A couple of weeks ago I had lunch with a gentleman who was baptized at Redeemer in 1930, J. Elliott Lindsley. He eventually went on to become a priest, and served congregations from St. Stephen’s, Millburn, to the diocese of New York. He has maintained his ties to Morristown (indeed, he wrote the definitive history of the Morristown Club, of which he is still a member).
Elliott and I had such a delightful time at lunch, and he told such wonderful stories about the history of Redeemer, that he generously agreed to come to Morristown so that I could film him sharing some of the history of our beautiful building. As we walked from window to window he told me about the families that gave them, where they lived, their circumstances at the time and what motivated them to give the windows. Later, he walked right over to the candlesticks on the altar in the chapel and said, “Redeemer never had candles until I gave these…” and with a little squinting, we could read the inscription that they were indeed given in memory of his grandmother. (Historical tidbit: Elliott’s Flower’s, on the corner of South and Elm, was his family’s business until the forties.)
But here’s where a delightful lunch and fascinating stories connected to something completely unrelated….
Last Sunday we observed Genocide/Holocaust Remembrance Day. Our speaker this year was Ms Susan Barba, telling the story of her father surviving the Armenian Genocide (complete with film clips of her father– it was very moving). In the Adult Forum she talked about the support that came from the United States– support that helped put an end to the Genocide. She had a handout that included stories of disabled children in Newark bringing gifts of food to be sent to Armenia.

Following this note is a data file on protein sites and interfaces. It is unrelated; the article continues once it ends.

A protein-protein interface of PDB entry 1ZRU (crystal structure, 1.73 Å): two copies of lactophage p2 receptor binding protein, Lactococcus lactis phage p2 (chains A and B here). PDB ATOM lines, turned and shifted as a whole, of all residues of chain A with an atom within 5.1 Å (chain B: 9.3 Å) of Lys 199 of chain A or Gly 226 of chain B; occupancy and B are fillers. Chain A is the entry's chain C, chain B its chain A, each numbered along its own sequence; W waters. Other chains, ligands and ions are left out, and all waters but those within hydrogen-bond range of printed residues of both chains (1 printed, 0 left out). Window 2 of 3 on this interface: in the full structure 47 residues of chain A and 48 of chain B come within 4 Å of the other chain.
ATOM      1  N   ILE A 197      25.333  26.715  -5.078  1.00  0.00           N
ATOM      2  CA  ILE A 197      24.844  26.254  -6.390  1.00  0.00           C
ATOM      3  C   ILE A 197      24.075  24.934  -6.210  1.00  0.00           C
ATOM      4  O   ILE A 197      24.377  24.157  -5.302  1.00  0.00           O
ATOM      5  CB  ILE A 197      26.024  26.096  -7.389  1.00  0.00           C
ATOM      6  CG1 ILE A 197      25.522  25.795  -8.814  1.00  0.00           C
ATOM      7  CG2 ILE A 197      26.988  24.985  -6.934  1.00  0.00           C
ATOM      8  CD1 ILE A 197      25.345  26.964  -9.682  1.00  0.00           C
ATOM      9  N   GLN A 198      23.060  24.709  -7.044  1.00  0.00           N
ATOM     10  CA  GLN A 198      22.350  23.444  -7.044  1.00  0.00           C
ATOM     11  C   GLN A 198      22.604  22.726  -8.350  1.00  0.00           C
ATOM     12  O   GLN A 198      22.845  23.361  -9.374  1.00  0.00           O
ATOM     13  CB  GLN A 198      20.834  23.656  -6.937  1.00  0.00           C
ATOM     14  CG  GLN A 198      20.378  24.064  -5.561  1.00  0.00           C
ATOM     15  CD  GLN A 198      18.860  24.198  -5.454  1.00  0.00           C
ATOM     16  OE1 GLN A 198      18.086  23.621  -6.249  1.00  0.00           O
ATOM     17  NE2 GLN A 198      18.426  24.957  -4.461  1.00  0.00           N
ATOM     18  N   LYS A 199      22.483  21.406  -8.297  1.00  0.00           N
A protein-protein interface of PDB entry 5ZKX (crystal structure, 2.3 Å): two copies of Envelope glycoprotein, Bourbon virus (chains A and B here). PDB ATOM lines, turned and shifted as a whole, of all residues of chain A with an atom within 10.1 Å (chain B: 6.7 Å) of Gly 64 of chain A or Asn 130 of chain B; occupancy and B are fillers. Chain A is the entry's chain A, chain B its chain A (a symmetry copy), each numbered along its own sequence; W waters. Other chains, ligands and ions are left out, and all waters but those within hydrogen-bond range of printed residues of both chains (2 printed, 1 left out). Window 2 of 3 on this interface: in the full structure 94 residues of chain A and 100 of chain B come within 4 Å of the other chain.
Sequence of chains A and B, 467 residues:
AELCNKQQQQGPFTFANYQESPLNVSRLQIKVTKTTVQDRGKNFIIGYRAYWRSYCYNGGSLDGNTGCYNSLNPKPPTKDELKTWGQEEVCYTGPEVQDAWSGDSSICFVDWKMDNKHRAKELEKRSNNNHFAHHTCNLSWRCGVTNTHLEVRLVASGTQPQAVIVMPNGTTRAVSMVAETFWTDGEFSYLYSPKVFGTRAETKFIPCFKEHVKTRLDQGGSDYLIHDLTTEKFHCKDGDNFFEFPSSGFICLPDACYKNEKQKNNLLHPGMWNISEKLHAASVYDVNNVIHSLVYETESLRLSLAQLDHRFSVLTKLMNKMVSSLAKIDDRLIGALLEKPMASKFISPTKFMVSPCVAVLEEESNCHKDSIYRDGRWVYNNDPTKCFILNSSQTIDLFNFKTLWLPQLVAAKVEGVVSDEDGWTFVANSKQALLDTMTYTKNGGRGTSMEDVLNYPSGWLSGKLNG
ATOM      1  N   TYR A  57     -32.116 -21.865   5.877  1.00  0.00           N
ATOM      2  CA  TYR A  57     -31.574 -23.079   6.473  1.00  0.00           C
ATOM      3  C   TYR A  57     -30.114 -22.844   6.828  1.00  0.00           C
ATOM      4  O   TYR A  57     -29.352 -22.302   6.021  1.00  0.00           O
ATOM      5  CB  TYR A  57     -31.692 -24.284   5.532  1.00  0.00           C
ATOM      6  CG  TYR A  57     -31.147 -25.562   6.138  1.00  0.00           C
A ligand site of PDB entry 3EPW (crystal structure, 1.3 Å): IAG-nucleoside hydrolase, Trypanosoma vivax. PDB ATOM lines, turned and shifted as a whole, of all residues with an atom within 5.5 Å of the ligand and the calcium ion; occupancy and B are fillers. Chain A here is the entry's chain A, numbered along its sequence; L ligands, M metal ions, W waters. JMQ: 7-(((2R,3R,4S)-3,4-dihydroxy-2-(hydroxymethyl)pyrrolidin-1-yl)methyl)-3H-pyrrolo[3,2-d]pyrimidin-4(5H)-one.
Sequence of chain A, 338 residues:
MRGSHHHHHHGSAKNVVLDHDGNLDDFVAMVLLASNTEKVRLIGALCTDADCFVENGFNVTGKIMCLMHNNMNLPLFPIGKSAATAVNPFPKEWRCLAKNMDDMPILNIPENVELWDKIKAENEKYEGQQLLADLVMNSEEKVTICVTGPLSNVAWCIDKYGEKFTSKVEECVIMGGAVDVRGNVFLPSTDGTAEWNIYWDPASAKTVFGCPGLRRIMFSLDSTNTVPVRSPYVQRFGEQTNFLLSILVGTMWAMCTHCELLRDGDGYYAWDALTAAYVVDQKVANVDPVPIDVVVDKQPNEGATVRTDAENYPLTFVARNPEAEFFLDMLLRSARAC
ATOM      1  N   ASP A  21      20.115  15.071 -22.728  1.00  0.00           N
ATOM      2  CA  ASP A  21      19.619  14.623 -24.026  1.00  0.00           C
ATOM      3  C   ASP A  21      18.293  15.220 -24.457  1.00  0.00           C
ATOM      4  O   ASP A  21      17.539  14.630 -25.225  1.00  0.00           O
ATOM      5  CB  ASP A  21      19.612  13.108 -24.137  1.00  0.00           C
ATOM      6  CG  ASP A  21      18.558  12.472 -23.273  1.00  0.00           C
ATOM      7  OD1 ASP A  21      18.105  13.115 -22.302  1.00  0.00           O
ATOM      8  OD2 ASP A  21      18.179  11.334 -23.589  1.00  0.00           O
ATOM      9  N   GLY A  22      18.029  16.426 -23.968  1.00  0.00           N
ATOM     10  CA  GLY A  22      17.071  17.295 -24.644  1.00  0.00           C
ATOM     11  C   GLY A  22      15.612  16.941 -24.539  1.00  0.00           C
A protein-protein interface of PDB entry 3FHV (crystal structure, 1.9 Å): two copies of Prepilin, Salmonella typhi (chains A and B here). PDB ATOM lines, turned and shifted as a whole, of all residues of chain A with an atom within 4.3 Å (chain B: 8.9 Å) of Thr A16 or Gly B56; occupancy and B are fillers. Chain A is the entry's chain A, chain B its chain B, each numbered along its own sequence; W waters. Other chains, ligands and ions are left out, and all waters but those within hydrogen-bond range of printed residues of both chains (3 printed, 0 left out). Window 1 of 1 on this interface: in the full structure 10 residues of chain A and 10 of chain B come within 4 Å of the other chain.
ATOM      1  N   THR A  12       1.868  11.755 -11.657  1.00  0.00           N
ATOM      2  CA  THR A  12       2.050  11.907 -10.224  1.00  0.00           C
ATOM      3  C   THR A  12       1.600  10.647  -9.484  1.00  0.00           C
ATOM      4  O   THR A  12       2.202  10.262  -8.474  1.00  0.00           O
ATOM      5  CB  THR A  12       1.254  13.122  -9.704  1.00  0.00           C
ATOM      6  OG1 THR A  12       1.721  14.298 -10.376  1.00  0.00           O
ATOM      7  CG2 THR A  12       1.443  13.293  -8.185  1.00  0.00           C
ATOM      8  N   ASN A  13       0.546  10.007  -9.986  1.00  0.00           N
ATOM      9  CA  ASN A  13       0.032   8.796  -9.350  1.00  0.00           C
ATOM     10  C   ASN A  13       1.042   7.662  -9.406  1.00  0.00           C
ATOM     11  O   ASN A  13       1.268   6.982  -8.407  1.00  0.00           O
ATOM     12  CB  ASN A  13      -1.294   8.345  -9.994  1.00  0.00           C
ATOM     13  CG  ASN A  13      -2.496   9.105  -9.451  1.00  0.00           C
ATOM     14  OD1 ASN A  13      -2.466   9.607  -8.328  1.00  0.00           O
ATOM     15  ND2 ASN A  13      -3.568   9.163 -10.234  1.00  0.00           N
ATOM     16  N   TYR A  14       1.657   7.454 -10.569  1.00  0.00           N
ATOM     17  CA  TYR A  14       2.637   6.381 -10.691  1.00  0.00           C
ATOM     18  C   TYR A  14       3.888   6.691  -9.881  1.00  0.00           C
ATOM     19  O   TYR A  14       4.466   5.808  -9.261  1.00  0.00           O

On Thursday I was leafing through a file that Mr. Lindsley had brought to me of the Rev. Barrett Tyler’s sermons. Most of them were handwritten, including one that was either notes for a sermon at the laying of the cornerstone of the church in 1917, or notes about the contents of the cornerstone (the handwriting is a bit difficult to decipher; Mr. Barrett was the rector at the time the current church was built). These cornerstone notes were written on the back of what was probably a piece of scrap paper (it would have been over a year old by the time he was using it)–a printed financial statement titled “Financial Statement of the Church of the Redeemer, Morristown, NJ, for the year ending April 30, 1916.” While the financial statement was interesting in and of itself, and while it was notable that I was reading it almost exactly 100 years after the fact, my eyes were immediately drawn to this particular item: “Contribution for Armenian Relief….$440.00.”
Imagine– at a time when our budget was just under $16,000, and we were in the midst of building a new building, we managed to give $440 to “Armenian Relief”! Adjusted for inflation, that $440 would be worth $10,100 today. But dollar value aside, it was amazing to see history connecting us 100 years later through a visit with Elliott Lindsley and a sermon by Susan Barba, a few days apart.
Needless to say, you will get to learn a lot more of the history of Redeemer as we approach the centennial of the church building in 2017. Wayne Walton and Colleen Hintz are co-chairing a committee to consider appropriate ways to mark the occasion. If you are interested in being a part of the planning, please speak to them.